Daily Management Review

Spending By US Consumers Is Increasing, And Falling Savings Are A Concern


Spending By US Consumers Is Increasing, And Falling Savings Are A Concern
Although Americans spent more money on goods and services in July than they had in the previous six months, predictions that the Federal Reserve would leave interest rates steady next month were solidified by monthly inflation rates that were declining.
The likelihood of a recession this year was further reduced by the report from the Commerce Department on Thursday and further statistics showing an unexpected drop in first-time unemployment benefit applications last week.
However, it is improbable that consumer spending would continue to rise at the current rate. Families are using up extra money they accrued during the COVID-19 outbreak. Millions of Americans will start making student loan payments again in October, and increasing borrowing prices may make it more difficult for consumers to continue using credit cards as a form of payment.
"Americans keep spending," said Jennifer Lee, a senior economist at BMO Capital Markets in Toronto. "The 'soft landing' view still holds, but there are some warning signs coming from the consumer as the savings rate continues to tick down."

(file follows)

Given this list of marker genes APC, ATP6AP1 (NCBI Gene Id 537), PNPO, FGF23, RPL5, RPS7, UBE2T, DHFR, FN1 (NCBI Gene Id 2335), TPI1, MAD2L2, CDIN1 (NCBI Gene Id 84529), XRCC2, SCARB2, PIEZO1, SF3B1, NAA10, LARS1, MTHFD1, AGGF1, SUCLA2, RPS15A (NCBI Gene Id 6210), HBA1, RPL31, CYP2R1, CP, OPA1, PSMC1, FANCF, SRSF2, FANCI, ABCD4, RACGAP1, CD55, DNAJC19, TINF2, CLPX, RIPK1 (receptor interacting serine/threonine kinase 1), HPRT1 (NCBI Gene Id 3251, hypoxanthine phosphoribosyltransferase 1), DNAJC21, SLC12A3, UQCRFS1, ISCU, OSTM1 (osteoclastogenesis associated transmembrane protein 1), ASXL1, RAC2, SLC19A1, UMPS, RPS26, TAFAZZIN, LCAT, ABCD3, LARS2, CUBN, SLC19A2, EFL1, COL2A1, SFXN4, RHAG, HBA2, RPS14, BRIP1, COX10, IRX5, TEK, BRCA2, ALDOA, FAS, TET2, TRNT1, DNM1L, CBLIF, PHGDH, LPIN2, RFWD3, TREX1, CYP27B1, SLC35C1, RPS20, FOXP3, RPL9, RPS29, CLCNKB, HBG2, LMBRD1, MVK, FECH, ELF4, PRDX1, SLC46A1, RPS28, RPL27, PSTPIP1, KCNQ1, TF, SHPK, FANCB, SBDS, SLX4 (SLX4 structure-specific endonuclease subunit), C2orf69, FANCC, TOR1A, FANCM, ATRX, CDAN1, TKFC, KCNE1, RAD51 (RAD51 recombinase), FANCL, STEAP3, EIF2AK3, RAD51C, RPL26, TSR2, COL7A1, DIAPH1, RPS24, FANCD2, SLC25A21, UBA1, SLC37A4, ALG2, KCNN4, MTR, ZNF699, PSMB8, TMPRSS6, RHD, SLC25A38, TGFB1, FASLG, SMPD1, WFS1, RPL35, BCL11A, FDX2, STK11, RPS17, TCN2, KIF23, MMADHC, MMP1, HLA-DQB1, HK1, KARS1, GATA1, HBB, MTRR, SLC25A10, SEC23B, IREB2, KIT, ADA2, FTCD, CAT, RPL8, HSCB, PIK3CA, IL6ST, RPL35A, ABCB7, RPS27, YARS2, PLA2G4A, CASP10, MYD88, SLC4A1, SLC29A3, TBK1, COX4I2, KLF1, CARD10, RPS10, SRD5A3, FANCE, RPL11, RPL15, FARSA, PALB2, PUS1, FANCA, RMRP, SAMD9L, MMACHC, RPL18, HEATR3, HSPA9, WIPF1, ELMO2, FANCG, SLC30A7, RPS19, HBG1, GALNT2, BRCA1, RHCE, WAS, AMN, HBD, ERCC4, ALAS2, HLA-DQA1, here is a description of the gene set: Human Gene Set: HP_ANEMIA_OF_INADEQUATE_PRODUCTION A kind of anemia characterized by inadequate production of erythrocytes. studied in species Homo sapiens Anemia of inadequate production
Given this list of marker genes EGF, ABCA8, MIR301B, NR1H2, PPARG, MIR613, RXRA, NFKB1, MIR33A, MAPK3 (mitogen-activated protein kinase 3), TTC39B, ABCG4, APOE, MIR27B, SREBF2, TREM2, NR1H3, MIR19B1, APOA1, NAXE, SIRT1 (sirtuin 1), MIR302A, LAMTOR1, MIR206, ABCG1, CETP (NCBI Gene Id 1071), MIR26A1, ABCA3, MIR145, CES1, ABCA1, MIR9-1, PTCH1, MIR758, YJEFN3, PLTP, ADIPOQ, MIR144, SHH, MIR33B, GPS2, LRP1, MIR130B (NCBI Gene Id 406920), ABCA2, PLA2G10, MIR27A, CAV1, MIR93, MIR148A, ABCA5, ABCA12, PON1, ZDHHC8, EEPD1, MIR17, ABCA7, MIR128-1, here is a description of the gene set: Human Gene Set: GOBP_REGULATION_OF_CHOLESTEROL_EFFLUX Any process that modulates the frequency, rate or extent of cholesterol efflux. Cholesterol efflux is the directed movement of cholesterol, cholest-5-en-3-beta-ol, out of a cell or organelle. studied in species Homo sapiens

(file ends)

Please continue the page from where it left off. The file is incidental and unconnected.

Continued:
More than two-thirds of American economic activity is comprised of consumer expenditure, which rose 0.8% last month. Spending increased by 0.6% rather than the previously reported 0.5% in June, according to data that was slightly revised higher. The rise in spending was predicted by economists to be 0.7%.
The increase in spending on goods last month was primarily driven by commodities with a limited shelf life, such as food, clothing, recreational goods, and pharmaceuticals. Increases in spending were also seen on autos, recreational equipment, household equipment, and other durable products.
Spending on services climbed by 0.8%, driven by services related to housing and utilities, restaurants, healthcare, and portfolio management and investment advice. Spending on entertainment services increased somewhat over the summer despite the buzz surrounding movie releases like Barbie and Oppenheimer as well as performances by musicians like Taylor Swift.
"This could suggest upside risks for services consumption in August," said Veronica Clark, an economist at Citigroup in New York.
Consumer spending climbed by 0.6% after accounting for inflation, which is the highest increase since January. In June, the so-called real consumer spending increased by 0.4%. Economic analysts revised up their predictions for the gross domestic product as a result of last month's significant gain, which started real consumer spending on a faster growth path at the beginning of the third quarter.
JPMorgan increased its projected GDP growth for the July-September quarter from 2.5% to 3.5% annualised. In the second quarter, the economy expanded at a pace of 2.1%.
The forecast for consumer spending is less positive due to the decrease in saving rate, which fell to 3.5% last month, the lowest level since November 2022. In June, the saving rate was 4.3%.